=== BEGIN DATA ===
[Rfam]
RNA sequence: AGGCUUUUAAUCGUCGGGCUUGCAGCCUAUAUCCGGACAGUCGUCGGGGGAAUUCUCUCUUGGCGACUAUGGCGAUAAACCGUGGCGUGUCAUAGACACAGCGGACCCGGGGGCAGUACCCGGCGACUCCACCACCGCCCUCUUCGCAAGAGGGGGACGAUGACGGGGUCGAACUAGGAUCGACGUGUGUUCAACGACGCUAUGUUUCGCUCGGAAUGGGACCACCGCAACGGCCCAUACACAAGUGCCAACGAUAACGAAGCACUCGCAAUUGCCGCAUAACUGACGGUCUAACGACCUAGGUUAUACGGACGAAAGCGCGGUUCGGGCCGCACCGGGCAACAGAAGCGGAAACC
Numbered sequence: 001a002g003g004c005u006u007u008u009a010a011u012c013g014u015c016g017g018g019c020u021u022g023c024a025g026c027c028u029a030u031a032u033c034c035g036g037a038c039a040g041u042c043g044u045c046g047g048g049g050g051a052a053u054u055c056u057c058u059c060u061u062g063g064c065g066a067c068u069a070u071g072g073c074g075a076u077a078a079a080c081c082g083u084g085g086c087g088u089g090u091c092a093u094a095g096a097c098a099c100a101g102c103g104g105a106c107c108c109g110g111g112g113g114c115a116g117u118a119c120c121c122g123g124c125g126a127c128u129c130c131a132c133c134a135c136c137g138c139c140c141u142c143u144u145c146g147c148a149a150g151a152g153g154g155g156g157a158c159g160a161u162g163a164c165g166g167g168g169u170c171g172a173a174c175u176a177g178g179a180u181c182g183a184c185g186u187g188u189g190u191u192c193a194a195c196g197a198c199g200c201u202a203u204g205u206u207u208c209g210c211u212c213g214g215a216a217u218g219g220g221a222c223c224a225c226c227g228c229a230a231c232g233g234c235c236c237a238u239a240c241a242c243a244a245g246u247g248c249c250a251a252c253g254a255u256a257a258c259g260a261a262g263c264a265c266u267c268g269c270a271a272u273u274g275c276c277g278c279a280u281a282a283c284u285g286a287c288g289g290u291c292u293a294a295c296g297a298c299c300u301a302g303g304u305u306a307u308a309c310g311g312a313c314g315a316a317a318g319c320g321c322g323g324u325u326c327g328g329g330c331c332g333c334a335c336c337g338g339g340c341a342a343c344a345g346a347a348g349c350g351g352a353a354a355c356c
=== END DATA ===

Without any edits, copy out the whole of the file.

[Rfam]
RNA sequence: AGGCUUUUAAUCGUCGGGCUUGCAGCCUAUAUCCGGACAGUCGUCGGGGGAAUUCUCUCUUGGCGACUAUGGCGAUAAACCGUGGCGUGUCAUAGACACAGCGGACCCGGGGGCAGUACCCGGCGACUCCACCACCGCCCUCUUCGCAAGAGGGGGACGAUGACGGGGUCGAACUAGGAUCGACGUGUGUUCAACGACGCUAUGUUUCGCUCGGAAUGGGACCACCGCAACGGCCCAUACACAAGUGCCAACGAUAACGAAGCACUCGCAAUUGCCGCAUAACUGACGGUCUAACGACCUAGGUUAUACGGACGAAAGCGCGGUUCGGGCCGCACCGGGCAACAGAAGCGGAAACC
Numbered sequence: 001a002g003g004c005u006u007u008u009a010a011u012c013g014u015c016g017g018g019c020u021u022g023c024a025g026c027c028u029a030u031a032u033c034c035g036g037a038c039a040g041u042c043g044u045c046g047g048g049g050g051a052a053u054u055c056u057c058u059c060u061u062g063g064c065g066a067c068u069a070u071g072g073c074g075a076u077a078a079a080c081c082g083u084g085g086c087g088u089g090u091c092a093u094a095g096a097c098a099c100a101g102c103g104g105a106c107c108c109g110g111g112g113g114c115a116g117u118a119c120c121c122g123g124c125g126a127c128u129c130c131a132c133c134a135c136c137g138c139c140c141u142c143u144u145c146g147c148a149a150g151a152g153g154g155g156g157a158c159g160a161u162g163a164c165g166g167g168g169u170c171g172a173a174c175u176a177g178g179a180u181c182g183a184c185g186u187g188u189g190u191u192c193a194a195c196g197a198c199g200c201u202a203u204g205u206u207u208c209g210c211u212c213g214g215a216a217u218g219g220g221a222c223c224a225c226c227g228c229a230a231c232g233g234c235c236c237a238u239a240c241a242c243a244a245g246u247g248c249c250a251a252c253g254a255u256a257a258c259g260a261a262g263c264a265c266u267c268g269c270a271a272u273u274g275c276c277g278c279a280u281a282a283c284u285g286a287c288g289g290u291c292u293a294a295c296g297a298c299c300u301a302g303g304u305u306a307u308a309c310g311g312a313c314g315a316a317a318g319c320g321c322g323g324u325u326c327g328g329g330c331c332g333c334a335c336c337g338g339g340c341a342a343c344a345g346a347a348g349c350g351g352a353a354a355c356c